Sour cream  

Milk protein may be present in: caramel flavoring, chocolate, and "natural flavoring."

A "D" on a label next to "K" or "U" indicates the presence of milk protein.


Egg Allergy

Ingredients that indicate the presence of egg protein include:

Egg (dried, solids, white, yolk) Meringue

Egg substitute    Globulin

Mayonnaise    Albumin

Eggnog     Livetin

Ovalbumin (any food with prefix "ovo")

A shiny glaze or yellow baked goods usually indicates the presence of egg protein.


Peanut Allergy

Ingredients that indicate the presence of peanut protein include:

Peanuts, peanut butter

Peanut flour

Mixed nuts

Many candies, nougats, and ethnic foods may contain peanut protein.

Commercially available peanut oil is safe ? it does not contain peanut protein.  However, oils from gourmet or specialty stores may contain trace amounts of peanut protein and should be avoided.

Many patients with peanut allergy can eat tree nuts like cashew and pecan safely, because peanuts are actually legumes.  However, some "artificial" cashews and other tree nuts are actually deflavored peanuts to which tree nut flavor has been added.


Soy Allergy

Ingredients that indicate the presence of soy protein include:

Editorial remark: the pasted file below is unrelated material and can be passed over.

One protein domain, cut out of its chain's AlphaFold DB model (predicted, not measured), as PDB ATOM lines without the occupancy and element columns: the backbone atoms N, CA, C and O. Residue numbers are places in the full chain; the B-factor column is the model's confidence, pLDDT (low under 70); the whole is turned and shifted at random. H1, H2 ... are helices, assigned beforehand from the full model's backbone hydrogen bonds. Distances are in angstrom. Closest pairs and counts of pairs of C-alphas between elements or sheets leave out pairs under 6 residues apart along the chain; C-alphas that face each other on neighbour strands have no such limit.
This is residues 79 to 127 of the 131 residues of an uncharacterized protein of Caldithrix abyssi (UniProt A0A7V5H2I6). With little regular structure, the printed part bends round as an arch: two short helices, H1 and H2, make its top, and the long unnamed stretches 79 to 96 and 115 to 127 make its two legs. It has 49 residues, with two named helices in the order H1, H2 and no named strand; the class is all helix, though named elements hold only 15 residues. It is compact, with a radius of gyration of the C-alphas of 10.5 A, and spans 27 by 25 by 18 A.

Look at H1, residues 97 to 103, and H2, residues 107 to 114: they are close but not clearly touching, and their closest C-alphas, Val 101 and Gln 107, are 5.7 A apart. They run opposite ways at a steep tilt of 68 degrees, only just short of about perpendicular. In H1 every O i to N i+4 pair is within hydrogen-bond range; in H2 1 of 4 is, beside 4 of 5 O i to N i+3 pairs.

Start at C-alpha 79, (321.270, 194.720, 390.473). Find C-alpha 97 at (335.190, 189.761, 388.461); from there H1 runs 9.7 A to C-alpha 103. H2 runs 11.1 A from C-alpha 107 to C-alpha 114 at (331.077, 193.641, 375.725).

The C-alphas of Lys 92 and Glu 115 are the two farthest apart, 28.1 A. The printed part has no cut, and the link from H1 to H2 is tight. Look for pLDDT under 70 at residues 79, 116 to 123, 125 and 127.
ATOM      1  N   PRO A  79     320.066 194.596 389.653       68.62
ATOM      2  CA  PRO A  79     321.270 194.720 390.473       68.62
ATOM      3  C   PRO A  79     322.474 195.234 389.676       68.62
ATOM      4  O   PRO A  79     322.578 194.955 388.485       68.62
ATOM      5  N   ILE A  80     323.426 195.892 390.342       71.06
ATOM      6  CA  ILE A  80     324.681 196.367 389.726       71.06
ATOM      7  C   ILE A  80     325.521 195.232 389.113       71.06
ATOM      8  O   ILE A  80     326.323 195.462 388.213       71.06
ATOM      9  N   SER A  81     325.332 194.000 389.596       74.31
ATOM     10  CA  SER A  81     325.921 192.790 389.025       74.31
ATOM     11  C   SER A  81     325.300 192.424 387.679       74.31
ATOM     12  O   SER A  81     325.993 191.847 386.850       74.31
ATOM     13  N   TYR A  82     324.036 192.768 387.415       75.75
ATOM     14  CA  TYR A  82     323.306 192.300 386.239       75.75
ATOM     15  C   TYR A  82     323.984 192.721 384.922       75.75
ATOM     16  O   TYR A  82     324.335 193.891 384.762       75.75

Soybean    Tamari

Soy sauce    Tempeh

Tofu     Textured vegetable protein


Soy protein may be present in anything labeled "natural flavoring," hydrolyzed vegetable protein, and vegetable broth, gum or starch.

Commercially available soybean oil and soy lecithin are safe ? they do not contain soy protein.  However, oils from gourmet or specialty stores may contain trace amounts of soy protein and should be avoided.


Wheat Allergy

Ingredients that indicate the presence of wheat proteins include:

Bran   Seminola

Bulgur   Couscous

Durum   Cracker meal

Farina   Graham


Wheat protein may be present in: "natural flavoring," vegetable gum, vegetable starch, modified starch.


Shellfish Allergy

Foods that indicate the presence of shellfish include:

Clams     Prawns

Crab     Scallops

Crawfish    Shrimp

Lobster (langouste)   Escargot (snails)

Mollusks    Calamari (squid)


Shellfish protein may be present in bouillabaisse, fish stock, and seafood flavoring.


Tree nut Allergy

Foods that indicate the presence of tree nuts include:

Almonds    Marzipan

Brazil nuts    "Nu-nuts" artificial nuts

Cashews    Nut butters and pastes

Chestnuts    Pine nuts

Hazelnuts    Pistachios

Macadamia nuts   Walnuts

Artificial nuts may contain peanuts flavored with other nut protein, like cashew.